Louise and her Pack of Dissipated Drunks (as well as her amiable, balding, gazillionaire husband) shows up to rain fire and destruction all over moonlit hand-holding and whispered confessions. In an aside I just don't have time to go into, Marty acts as Tod the Troubled Tycoon's agony aunt and tells him that all Louise really needs is a firm hand and that he should stop measuring himself against Philip who has "...got everything...magnificent shoulders, a powerful jawline, attractive, clean cut features...the real picture of a bronzed colonial...the looks of a Greek god..."

After that description,
even Tod the Tubby Trillionaire was fanning himself.

Philip, lurking in the dark as Tod toddles away, has heard the whole thing. They sort of have a row but I'm not sure what it could be about. That she dared comfort a Cheerless Capitalist? That she offered Tod a way to secure the affection of his wife? That she underlined over and over again that Philip's scorching hot looks aren't the thing that matters?

Back at the farm, several plots intersect and, in the interest of time I will bullet point them:

  • Noel the Brooding Billionaire reunites with his lost love (Good thing Marty turned his "Let's be Sad Together" proposal down!) and they make a date to be married.
  • Tod loses all his money. This would be calamitous but Louise, instead of crawling back to the fetid swamp that curated her winning personality, grows a spine and, as a phoenix rising from the ashes of her life, becomes a really cracking wife. Turns out she loves Tod. Financial Ruin is like a new Dior dress and she wears it wonderfully.
  • News of Noel's Nuptials leaks in the community.
  • A tractor accident at another farm sends Marty riding pell-mell across the paddocks to properly tourniquet a hemorrhage.
Philip and all the Logie's sort of assume that her sorrow over Noel has sent her riding dangerously into the mountains and when she returns, covered in blood and exhausted, everyone is thrilled she's alive but quick to assume that she was gripped by Paroxysms of Grief.  

Those were the wrong paroxysms to be worried about. Rage Paroxysms are much worse. When she gets to the bottom of Philip's worry she lays into him about how those things she said at New Zealand House were all a silly joke and that she would never marry anyone for money and that she not only knew about Noel's new wife, but acted as her bridesmaid. 

Philip is nothing if not poorly timed. As soon as he finds out she doesn't love Noel, he proposes. 

Marty shoots first.
It goes poorly. He leaves and Marty and Joy have the sort of air-clearing talk everybody should have had 120 pages ago. Marty loves Philip but his money will always stand between them. "What money, girlfriend?" asks Joy. "Dude is so poor he's still living in half a house." Oh thank heavens, Marty thinks. I'll just ride breakneck over to his farm right now.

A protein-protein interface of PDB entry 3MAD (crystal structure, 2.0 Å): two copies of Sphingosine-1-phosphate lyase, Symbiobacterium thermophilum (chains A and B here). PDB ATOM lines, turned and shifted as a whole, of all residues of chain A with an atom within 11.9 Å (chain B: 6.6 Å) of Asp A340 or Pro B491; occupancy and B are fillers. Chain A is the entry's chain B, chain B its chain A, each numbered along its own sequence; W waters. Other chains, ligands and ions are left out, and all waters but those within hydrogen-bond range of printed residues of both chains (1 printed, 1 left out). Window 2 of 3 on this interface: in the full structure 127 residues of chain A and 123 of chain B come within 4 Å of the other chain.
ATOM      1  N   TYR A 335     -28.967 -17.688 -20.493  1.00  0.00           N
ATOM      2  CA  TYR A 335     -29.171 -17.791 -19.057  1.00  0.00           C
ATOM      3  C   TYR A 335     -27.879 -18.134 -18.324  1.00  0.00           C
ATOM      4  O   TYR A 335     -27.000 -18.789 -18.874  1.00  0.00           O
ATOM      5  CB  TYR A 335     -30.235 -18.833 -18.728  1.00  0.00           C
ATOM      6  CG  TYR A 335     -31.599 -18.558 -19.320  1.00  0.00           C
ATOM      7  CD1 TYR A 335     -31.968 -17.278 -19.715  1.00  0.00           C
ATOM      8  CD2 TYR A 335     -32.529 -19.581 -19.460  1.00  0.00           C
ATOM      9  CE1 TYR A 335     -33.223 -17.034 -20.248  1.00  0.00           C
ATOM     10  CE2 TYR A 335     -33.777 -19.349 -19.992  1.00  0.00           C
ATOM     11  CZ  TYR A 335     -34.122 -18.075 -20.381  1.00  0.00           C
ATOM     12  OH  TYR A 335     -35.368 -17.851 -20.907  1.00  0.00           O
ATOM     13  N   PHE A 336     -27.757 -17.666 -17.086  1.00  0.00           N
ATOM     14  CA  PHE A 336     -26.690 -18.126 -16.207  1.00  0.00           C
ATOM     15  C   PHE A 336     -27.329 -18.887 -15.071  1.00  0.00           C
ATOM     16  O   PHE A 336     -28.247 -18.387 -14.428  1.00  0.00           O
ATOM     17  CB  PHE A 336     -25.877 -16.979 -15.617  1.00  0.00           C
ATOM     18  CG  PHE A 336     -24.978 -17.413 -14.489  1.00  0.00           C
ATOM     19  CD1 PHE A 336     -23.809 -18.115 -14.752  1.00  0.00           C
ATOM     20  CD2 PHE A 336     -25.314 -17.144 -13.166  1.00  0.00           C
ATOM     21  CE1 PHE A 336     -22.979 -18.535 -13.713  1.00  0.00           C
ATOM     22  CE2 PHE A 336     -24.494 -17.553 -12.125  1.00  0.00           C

Thankfully, everyone can just stay put where they are. Philip is an eavesdropper who only ever seems to hear good of himself. He makes another proposal of marriage and, this time, she accepts.

Philip laid all his worldly goods at her feet...
several of them were slimy baby lambs.

Rating: A Flash Flood (7/10). Bachelors Galore is a solid effort that sometimes veers into Informational Pamphlet territory. I'm not going to lie, some of that information was really interesting but it tended to lay there like a cow patty--enormously useful but you'll have to step carefully around it to get where you're going. I liked Philip--he'd had a rough first impression of Marty that was perfectly calculated to jab all of his insecurities in the eye with a sharp stick--but I wished that he had been less relentlessly baiting. His only tool for getting what he wants is to throw his accusation at her head so that MAYBE she'll deny it. Of course, when he baits Marty, that makes her dig in even more firmly.

Marty is hard-working (that should have been his first clue that she was not out for money), resourceful and perfect for being a farmer's wife. About halfway through the book I kept getting annoyed for her sake. She just gave up everything she holds dear and left it 13,000 miles away you guys! (And if there's nothing she felt bad about leaving, so much the worse. That's super tragic.) If it were me, I'd need three solid months of Snuggling and Ego Massage. I assume Philip will build a room just for that sort of thing in his unfinished house.

Essie did a fantastic thing when she piled a lot of good works on top of both their characters so that I wasn't ever willing to dust my hands of them. They both pitch in to help the Logies out of the Car Smash Mess and seem in their element when they're helping out. Also, the way she goes on and on about his looks tell me that prospects for Satisfactory Conjugal Relations are good.


Location: Near Rakaia on the Canterbury Plains

The Misunderstanding: He thinks she is out to snag a husband with money. She thinks he is possibly having an affair with a married woman.


  1. I really enjoyed this book, and the review of course. Philip was certainly interesting, to say the least. His behavior towards Marty should have made me hate him, but Essie Summers did a good job of laying out his reasons for distrusting her, one at a time. He's horrible, Marty would fume, and the minister would then tell her about the runaway mother. He's terrible, Marty would think, and she'd realize how he was left alone when just a young man. He's nasty, she would think, and somebody else would pile on yet another explanation. It shouldn't work, but it does.

    1. All I had to do was picture him living by himself in a shepherd's hut at 15 and I would have forgiven him anything. But it was awesome of Essie Summers to make them both such worthwhile people. They may SAY awful things but they DO often wonderful things.

  2. I really enjoyed reading this review. So funny. I haven't read the novel, but this is the kind of book I would love to have. I love it when the hero & heroine engage in verbal fights.
    A Veronica who loves her "her amiable, balding, gazillionaire husband" - that's wonderful! That was well done of Essie.

    But you should really place a warning at the top of your reviews:


    Looking forward to the next review! 🍕

    P. S.: Where can I order those Harlequin Presents? 😉

  3. Now this one seems more to my taste than 'Heatherleigh'. I may have to keep my eyes open for a copy.
    Great review!